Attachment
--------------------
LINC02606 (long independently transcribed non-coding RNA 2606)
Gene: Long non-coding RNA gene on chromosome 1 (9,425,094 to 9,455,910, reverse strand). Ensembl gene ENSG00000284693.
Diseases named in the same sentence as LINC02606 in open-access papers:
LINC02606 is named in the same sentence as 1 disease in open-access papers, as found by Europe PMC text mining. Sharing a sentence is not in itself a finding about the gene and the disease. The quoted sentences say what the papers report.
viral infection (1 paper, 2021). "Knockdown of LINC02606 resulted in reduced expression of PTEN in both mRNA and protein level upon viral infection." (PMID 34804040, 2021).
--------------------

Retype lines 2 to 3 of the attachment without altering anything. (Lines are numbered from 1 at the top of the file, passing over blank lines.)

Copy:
Gene: Long non-coding RNA gene on chromosome 1 (9,425,094 to 9,455,910, reverse strand). Ensembl gene ENSG00000284693.
Diseases named in the same sentence as LINC02606 in open-access papers: